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What Does a Production Accountant Do?

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  • Written By: Osmand Vitez
  • Edited By: PJP Schroeder
  • Last Modified Date: 13 November 2016
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A production accountant is a term applied in two different business settings. First, managerial accounting requires an accountant to track production costs and allocate those directly related to manufacturing against goods produced. In the entertainment industry, a production accountant creates or works with a budget and records costs relating to a film or television show. The accountant processes bills, handles petty cash, maintains a ledger, and compares costs against the budget. Each job is equally detailed in its tasks and how the accountant must keep records and report information to stakeholders.

Cost accounting is a common task in manufacturing and production companies. These workers are often on the front lines of the accounting department, working closely with production managers. The cost report is often a central document these two individuals work with in order to account for costs. The production accountant needs to know the amount and cost of direct materials, direct labor, and overhead associated with the production of a single good or batch of goods. Cost accountants work in a continual process recording these costs as are necessary to determine profitability.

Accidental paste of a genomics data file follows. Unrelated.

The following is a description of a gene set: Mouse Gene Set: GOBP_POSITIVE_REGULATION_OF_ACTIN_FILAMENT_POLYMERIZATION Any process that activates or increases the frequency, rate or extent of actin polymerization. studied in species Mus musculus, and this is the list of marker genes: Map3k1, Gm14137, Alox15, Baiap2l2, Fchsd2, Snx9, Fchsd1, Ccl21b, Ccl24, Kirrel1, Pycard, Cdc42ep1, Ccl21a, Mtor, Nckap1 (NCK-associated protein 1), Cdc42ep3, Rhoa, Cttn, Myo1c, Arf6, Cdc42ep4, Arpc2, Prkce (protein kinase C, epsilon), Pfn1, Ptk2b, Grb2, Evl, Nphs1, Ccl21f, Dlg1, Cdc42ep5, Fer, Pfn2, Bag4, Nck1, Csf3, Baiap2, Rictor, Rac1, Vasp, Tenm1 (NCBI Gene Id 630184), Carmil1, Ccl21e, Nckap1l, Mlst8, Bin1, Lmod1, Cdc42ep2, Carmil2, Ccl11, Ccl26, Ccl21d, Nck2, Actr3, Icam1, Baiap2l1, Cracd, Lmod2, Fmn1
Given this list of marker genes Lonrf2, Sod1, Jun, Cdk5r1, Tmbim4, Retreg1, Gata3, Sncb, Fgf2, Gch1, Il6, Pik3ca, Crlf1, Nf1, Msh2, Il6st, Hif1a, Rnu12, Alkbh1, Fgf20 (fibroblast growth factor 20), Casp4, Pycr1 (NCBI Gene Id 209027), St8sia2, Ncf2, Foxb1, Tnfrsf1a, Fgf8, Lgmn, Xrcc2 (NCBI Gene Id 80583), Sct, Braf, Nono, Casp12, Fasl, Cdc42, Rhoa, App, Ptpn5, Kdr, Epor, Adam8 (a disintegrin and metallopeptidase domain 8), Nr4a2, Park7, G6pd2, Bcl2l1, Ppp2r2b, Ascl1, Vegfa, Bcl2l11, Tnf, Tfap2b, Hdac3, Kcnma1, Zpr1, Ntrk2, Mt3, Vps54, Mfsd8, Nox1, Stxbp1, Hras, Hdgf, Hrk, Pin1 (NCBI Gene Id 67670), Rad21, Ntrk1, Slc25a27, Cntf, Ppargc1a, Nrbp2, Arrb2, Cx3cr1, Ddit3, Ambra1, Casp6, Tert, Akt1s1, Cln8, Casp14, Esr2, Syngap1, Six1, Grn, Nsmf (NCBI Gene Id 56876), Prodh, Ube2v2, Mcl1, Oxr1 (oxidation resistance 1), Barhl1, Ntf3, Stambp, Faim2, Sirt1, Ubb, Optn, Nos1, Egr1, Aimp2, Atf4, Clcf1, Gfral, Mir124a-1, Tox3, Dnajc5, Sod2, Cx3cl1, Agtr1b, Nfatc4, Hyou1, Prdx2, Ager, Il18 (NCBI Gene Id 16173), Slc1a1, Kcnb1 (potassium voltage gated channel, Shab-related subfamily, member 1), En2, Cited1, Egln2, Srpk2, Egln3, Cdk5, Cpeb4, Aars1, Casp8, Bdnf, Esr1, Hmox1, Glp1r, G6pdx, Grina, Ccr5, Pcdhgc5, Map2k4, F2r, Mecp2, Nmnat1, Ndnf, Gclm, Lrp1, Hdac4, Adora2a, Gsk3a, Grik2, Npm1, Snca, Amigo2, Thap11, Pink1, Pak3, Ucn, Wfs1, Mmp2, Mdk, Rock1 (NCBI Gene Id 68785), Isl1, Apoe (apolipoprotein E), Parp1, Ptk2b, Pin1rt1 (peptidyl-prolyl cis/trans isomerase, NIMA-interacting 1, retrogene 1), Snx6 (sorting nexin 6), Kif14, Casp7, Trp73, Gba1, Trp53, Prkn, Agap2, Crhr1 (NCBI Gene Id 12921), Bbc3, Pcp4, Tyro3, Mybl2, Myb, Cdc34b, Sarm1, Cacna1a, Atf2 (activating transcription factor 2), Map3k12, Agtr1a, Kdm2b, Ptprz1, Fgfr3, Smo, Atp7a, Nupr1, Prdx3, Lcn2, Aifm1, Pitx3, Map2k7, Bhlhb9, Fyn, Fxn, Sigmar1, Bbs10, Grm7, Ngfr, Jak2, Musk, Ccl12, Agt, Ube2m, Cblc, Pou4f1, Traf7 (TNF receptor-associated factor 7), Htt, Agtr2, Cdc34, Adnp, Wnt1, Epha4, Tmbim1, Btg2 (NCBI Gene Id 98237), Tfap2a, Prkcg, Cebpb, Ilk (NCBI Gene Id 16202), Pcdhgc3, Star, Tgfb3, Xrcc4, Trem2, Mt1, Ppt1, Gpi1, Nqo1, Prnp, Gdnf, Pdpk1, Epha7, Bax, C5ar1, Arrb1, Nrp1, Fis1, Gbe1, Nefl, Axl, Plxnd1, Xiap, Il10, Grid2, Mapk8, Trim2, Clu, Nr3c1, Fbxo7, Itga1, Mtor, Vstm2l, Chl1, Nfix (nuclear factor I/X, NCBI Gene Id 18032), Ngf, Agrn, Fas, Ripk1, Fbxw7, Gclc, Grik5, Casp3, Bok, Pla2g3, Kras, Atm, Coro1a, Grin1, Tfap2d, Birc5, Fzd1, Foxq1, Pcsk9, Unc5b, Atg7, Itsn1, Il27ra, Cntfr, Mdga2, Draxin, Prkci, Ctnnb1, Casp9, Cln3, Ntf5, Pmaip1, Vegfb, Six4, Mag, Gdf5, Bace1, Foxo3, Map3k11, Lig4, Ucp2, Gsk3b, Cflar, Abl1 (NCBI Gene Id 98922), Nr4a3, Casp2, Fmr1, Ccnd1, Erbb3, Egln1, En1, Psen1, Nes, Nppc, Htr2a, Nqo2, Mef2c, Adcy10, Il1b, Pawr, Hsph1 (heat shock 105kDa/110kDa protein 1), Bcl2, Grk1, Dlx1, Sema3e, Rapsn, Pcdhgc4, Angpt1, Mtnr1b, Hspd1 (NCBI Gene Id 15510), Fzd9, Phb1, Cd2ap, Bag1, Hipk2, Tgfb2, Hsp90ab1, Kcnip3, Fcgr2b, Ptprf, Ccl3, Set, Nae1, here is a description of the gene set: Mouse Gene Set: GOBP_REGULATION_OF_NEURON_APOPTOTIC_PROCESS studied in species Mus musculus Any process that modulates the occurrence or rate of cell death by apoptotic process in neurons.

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A production accountant in the entertainment industry has tasks that are a bit more wide ranging. All producers and directors work off of budgets for their films or television shows. It is the responsibility of the production accountant to work inside the budget and ensure a show does not run over budget. If an outside company is paying for the show, the accountant may need to request draws against money held by this company. This provides a check and balance system where the producer and director only have funds on an as-needed basis rather than a lump sum to pay for the show.

Outsourcing tasks may also be the responsibility of the production accountant. For example, payroll is typically not a task for the accountant. This individual will, however, work with an outside company to handle the payroll for the staff and actors on the set. Other specific tasks or analysis may come from an outside source as well. This allows the production accountant to be a manager, overseeing the operation rather than completing all minor tasks.

Record keeping is usually a primary task for the production accountant. The position requires collection and dissemination of documents for payroll, tax, and other purposes. The accountant may have a few staff members to help record entries and track documents for the show. He or she may work with a union within the entertainment industry. This allows the accountant to request help from trusted and knowledgeable individuals.

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